• The S&P 500® was up 7.01% in August, bringing its YTD return to 8.34%.
• The Dow Jones Industrial Average® gained 7.57% for the month and was down 0.38% YTD.
• The S&P MidCap 400® increased 3.36% for the month and was down 6.62% YTD.
• The S&P SmallCap 600® returned 3.86% in August and -11.99% YTD.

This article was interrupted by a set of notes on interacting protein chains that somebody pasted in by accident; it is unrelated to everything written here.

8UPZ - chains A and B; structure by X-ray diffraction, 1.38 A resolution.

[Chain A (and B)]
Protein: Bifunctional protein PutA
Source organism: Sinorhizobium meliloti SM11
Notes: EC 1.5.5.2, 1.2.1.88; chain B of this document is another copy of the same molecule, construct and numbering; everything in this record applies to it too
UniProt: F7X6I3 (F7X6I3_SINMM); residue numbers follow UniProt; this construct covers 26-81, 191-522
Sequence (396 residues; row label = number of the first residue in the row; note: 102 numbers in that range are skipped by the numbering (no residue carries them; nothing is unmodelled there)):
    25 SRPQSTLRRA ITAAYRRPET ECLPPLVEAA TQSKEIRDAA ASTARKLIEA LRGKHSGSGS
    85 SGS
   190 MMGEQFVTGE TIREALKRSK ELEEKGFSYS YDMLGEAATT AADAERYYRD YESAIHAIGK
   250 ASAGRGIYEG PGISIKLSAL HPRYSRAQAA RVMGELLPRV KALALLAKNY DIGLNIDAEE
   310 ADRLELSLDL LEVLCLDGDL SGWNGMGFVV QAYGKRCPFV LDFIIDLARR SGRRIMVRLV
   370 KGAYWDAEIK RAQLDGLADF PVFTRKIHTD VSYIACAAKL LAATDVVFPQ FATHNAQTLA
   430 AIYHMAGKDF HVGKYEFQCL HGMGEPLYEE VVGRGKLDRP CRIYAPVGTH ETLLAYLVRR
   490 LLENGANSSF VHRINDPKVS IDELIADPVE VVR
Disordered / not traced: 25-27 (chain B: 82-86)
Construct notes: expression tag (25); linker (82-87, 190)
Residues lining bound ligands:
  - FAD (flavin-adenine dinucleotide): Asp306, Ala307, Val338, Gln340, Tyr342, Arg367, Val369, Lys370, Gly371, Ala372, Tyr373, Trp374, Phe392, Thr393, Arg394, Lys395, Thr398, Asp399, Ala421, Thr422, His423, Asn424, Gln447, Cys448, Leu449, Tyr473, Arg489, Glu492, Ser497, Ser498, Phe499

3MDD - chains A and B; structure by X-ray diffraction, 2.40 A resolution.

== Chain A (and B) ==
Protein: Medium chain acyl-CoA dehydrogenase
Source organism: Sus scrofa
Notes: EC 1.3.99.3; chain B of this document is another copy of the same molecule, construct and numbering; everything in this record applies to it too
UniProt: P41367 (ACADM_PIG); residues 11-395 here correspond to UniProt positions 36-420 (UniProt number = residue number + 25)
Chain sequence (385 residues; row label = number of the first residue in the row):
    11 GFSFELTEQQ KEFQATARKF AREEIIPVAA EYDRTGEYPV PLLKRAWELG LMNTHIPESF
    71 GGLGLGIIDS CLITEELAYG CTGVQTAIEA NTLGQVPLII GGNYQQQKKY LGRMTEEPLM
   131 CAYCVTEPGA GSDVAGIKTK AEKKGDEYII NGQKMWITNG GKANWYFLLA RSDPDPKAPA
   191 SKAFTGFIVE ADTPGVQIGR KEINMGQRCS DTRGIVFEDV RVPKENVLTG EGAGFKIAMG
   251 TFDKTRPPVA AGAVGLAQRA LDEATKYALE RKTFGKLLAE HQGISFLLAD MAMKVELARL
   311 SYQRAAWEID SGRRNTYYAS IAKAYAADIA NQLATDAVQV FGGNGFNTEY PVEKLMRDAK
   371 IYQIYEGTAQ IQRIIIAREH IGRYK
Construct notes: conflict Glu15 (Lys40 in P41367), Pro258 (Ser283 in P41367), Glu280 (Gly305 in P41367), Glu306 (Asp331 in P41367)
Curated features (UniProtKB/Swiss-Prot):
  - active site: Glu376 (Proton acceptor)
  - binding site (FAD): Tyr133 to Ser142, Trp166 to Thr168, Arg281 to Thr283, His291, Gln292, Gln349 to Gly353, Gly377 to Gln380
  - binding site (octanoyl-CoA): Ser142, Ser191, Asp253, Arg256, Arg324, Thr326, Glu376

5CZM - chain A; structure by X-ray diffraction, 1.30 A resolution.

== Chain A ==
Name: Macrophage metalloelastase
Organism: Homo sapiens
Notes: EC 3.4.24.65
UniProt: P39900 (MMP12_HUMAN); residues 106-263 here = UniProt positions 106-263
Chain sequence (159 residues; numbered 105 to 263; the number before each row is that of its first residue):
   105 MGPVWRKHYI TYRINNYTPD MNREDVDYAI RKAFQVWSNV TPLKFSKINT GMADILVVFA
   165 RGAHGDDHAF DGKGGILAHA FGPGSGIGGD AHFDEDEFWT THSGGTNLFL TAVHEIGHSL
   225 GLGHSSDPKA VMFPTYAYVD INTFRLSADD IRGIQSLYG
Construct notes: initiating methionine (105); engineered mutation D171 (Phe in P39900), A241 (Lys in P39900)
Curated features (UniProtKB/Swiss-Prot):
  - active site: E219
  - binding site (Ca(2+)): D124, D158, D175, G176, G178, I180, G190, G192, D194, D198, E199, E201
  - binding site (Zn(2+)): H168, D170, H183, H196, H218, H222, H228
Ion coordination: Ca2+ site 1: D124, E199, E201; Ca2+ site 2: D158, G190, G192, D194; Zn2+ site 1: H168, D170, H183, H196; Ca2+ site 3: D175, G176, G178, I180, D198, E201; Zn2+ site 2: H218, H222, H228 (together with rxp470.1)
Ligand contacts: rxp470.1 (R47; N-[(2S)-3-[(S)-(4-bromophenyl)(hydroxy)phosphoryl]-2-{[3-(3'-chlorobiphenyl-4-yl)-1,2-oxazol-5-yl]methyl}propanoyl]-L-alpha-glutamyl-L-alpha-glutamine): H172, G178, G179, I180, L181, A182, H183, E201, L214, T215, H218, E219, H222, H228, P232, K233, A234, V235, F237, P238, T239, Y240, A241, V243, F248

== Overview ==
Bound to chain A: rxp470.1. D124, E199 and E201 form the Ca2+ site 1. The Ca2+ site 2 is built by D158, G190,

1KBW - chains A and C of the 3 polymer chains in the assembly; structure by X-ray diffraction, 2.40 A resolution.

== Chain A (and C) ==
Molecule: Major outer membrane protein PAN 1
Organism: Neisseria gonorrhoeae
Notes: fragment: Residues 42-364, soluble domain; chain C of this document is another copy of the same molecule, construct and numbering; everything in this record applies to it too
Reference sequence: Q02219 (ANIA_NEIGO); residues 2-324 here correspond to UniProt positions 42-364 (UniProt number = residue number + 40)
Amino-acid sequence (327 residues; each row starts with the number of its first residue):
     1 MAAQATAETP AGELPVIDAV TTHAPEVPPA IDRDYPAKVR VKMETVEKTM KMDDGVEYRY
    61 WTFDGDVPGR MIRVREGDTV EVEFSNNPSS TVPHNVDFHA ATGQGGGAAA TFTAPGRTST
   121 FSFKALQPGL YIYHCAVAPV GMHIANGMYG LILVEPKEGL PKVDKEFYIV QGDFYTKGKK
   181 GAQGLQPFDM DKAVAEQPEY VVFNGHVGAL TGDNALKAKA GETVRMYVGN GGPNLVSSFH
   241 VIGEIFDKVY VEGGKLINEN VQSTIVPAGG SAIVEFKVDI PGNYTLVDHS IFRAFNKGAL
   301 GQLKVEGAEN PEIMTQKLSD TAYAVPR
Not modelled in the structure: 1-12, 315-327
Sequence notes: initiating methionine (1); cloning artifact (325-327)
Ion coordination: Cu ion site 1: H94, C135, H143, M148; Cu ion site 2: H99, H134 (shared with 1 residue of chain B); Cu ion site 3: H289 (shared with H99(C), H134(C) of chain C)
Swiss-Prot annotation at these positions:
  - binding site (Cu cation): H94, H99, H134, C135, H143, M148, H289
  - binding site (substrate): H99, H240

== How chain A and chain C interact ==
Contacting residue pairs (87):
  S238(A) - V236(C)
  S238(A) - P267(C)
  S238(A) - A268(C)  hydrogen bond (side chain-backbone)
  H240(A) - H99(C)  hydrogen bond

It wasn’t a perfect month, but with the S&P 500’s 7.01% gain, some may label it as such given it was the best August since 1986’s 7.12%. However, the last week of the month (up 3.64%) was a perfect week—five consecutive days of new closing highs (3,508.01; an event not seen since Oct. 16-20, 2017, and March 16-20, 1998, before that), and a new intraday high (3,514.77, set on the last day of the month). On the way to these highs, the index passed (and closed above) the 3,400 and 3,500 levels for the first time. Year-to-date, it posted 20 new closing highs, and it has posted 144 since the U.S. November 2016 election, with 64 days left until the next election date. The impressive run up since the March 23, 2020, low (56.45%, 176% annualized) has astonished professional money managers, as they seek to justify the optimism that has the index selling at a 21.3 P/E based on 2021 earnings (a value that would be considered high, if it were based on the current 12-month earnings, much less discounted 16 months into the future). What gives with the current version of “irrational exuberance” is the market’s optimism over COVID-19, that it will be tamed, if not cured (treatment if not a cure, easy and inexpensive testing, and moving it out of the death column and into a bad two weeks penalty box). I should note that when the Maestro used that term on Dec. 5, 1996, the index was up 21.0% YTD and selling at a trailing 12-month P/E of 18, compared with 28 today; of course, the index did go up another 105% until the March 24, 2000, high (from 745 to 1,527).